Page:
Continue to build mental and behavioral health services and supports in our communities.
- Mental and behavioral health treatment in Minnesota is very different than the large state institutions of the past. Today, nearly 75 percent of mental and behavioral health care is delivered in community settings. When people experiencing mental illnesses, substance abuse and/or co-occurring conditions are able to access these services, they can maintain a much higher quality of life, reduce their risk of other chronic conditions, miss fewer days of work or school and continue living in their own homes and communities.
- A study by MHA found that nearly one in five days individuals spend admitted to community hospitals’ inpatient psychiatric units is potentially avoidable. “Potentially avoidable days” are days that mental health patients spent admitted to a hospital when they would receive more appropriate care if they could be treated in a different care setting. Unfortunately, they remain in hospitals longer than necessary because openings are not available at those more appropriate care settings.
- The most frequently cited reasons for potentially avoidable days were lack of capacity for services provided at state-operated CBHHs, substance abuse treatment facilities, IRTS and the state’s Anoka Metro Regional Treatment Center (AMRTC), as well as delays for patients involved in the judicial system.
- Community-based services are needed throughout the state for all age groups. Examples of these services include supportive housing, ACT teams, crisis services, community competency restoration, addiction treatment and support, residential treatment and school-based services.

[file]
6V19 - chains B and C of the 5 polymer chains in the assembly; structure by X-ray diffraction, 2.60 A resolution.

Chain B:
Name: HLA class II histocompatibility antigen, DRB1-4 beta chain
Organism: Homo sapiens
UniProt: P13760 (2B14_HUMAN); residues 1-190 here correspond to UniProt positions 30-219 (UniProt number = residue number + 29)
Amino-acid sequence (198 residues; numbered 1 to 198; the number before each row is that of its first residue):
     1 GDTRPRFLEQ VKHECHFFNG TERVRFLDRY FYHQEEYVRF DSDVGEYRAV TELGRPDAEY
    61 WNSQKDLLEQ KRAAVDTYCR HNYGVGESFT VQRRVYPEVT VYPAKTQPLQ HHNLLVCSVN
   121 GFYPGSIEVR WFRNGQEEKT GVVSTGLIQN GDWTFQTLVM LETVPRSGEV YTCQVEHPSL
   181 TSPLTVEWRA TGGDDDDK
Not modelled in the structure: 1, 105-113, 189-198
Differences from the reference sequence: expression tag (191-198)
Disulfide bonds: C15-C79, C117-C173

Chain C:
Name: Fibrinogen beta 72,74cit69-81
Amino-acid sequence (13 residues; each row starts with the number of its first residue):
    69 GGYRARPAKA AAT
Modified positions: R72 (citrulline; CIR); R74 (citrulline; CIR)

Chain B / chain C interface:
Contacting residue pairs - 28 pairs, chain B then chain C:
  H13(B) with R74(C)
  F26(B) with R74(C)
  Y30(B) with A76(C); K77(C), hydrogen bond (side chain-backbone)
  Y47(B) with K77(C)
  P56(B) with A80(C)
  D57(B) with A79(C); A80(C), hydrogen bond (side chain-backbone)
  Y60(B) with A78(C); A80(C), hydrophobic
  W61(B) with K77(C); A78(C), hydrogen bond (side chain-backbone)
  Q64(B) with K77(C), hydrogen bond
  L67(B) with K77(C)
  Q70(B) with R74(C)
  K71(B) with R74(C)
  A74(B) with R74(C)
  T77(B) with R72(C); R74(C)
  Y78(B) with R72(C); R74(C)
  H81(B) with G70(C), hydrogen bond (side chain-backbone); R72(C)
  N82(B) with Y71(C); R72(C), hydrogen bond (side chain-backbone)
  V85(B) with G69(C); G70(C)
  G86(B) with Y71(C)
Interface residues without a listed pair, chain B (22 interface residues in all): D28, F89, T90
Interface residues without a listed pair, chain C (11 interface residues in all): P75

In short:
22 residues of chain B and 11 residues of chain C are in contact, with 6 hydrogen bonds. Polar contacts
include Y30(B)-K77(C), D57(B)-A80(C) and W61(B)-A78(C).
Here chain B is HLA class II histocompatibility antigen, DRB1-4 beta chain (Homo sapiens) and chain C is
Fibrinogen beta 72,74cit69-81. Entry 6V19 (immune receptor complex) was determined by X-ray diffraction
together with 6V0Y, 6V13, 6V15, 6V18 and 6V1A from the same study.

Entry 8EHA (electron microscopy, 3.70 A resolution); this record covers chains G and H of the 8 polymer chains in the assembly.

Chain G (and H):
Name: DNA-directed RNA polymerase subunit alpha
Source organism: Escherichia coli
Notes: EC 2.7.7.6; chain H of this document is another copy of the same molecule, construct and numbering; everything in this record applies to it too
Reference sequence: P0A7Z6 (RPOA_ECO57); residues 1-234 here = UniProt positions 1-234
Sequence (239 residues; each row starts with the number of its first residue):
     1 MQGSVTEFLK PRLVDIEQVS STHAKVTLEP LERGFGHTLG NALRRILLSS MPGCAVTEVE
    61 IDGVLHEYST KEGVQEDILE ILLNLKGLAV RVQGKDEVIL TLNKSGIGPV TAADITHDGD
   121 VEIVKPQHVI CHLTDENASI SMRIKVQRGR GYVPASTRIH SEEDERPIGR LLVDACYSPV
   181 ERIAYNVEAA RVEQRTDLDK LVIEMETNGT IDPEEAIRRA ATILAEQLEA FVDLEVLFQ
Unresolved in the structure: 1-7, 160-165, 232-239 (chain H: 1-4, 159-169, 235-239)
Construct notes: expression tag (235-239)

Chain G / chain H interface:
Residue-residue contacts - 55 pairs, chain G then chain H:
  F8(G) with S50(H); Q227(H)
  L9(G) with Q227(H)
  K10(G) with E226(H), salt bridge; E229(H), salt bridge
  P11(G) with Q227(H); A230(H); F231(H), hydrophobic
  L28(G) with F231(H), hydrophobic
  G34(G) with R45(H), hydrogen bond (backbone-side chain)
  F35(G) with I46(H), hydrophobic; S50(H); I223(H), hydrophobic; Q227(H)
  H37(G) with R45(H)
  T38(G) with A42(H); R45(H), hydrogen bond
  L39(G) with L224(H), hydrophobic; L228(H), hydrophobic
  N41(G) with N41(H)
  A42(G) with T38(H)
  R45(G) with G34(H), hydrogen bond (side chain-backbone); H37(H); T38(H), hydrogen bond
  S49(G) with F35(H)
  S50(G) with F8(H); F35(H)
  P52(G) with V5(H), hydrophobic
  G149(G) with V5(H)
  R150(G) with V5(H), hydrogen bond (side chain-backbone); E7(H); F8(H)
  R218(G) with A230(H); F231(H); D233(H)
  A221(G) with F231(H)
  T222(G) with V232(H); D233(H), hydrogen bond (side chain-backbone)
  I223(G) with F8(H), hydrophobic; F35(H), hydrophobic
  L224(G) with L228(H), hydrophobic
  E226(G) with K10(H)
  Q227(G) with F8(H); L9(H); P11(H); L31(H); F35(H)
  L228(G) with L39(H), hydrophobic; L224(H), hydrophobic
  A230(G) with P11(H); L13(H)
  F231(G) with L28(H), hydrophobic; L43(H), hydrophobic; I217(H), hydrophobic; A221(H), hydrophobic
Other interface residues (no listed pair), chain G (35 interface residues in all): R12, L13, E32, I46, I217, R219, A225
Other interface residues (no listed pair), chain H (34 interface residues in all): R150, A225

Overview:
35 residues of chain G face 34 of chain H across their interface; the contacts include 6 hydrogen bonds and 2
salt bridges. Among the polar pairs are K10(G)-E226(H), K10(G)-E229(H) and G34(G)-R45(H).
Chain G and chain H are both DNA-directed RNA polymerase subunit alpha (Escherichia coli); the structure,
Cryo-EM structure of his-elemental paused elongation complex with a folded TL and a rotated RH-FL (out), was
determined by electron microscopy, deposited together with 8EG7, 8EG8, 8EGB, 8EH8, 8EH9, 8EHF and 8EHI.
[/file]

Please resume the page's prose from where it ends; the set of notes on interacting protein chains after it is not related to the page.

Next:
- Individuals needing counseling or medication management could be served by providers using teletherapy and telepsychiatry, or through other arrangements with local providers. MHA supports reimbursement for telemedicine services provided to individuals in their homes and funding for mental health services to students in schools via telemedicine technology.
- Minnesota is one of eight states chosen to participate in the federal pilot project to create Certified Community Behavioral Health Clinics (CCBHCs) as part of the Excellence in Mental Health Act. As a participating state, Minnesota has established a network of CCBHCs that provide outpatient mental health and addiction treatment services as well as coordinated and integrated care with hospitals, health systems and other medical and social service providers.
- MHA members are working with CCBHCs to develop standard communication methods and processes to ensure coordination of care for CCBHC patients who present to a hospital with physical and/or mental and behavioral health needs. As the pilot project enters its second year in July 2018, MHA,its members and CCBHCs are focusing on identifying best practices for dissemination to and from CCBHCs and hospitals and health systems as well as educating CCBHC patients on how to communicate to a hospital that they are receiving services through a CCBHC.
Build on recent state investment in mental health and urge greater federal support.
- The Legislature made significant investments in Minnesota’s mental health delivery system from 2015 to 2018, but demand for services continues to grow. More public investment and capacity are needed to prevent mental and behavioral health illnesses in the first place and, when they do occur, provide sufficient access to the most appropriate and effective care Minnesotans need.